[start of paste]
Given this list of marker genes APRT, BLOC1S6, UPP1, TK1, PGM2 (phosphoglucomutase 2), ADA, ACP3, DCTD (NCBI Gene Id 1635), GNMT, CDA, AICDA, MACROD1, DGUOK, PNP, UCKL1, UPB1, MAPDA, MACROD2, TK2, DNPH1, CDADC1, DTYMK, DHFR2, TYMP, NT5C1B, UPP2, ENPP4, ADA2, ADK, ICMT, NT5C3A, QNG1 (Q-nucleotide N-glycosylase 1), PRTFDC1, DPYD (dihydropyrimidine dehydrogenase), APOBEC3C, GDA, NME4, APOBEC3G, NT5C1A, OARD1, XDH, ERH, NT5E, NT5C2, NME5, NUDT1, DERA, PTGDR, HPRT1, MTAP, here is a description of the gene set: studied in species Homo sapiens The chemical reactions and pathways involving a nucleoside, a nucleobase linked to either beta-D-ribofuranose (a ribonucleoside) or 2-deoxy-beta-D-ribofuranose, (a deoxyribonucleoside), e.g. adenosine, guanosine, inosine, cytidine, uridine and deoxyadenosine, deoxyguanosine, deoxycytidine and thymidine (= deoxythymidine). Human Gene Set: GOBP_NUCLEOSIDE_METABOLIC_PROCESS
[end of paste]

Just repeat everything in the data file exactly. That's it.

Given this list of marker genes APRT, BLOC1S6, UPP1, TK1, PGM2 (phosphoglucomutase 2), ADA, ACP3, DCTD (NCBI Gene Id 1635), GNMT, CDA, AICDA, MACROD1, DGUOK, PNP, UCKL1, UPB1, MAPDA, MACROD2, TK2, DNPH1, CDADC1, DTYMK, DHFR2, TYMP, NT5C1B, UPP2, ENPP4, ADA2, ADK, ICMT, NT5C3A, QNG1 (Q-nucleotide N-glycosylase 1), PRTFDC1, DPYD (dihydropyrimidine dehydrogenase), APOBEC3C, GDA, NME4, APOBEC3G, NT5C1A, OARD1, XDH, ERH, NT5E, NT5C2, NME5, NUDT1, DERA, PTGDR, HPRT1, MTAP, here is a description of the gene set: studied in species Homo sapiens The chemical reactions and pathways involving a nucleoside, a nucleobase linked to either beta-D-ribofuranose (a ribonucleoside) or 2-deoxy-beta-D-ribofuranose, (a deoxyribonucleoside), e.g. adenosine, guanosine, inosine, cytidine, uridine and deoxyadenosine, deoxyguanosine, deoxycytidine and thymidine (= deoxythymidine). Human Gene Set: GOBP_NUCLEOSIDE_METABOLIC_PROCESS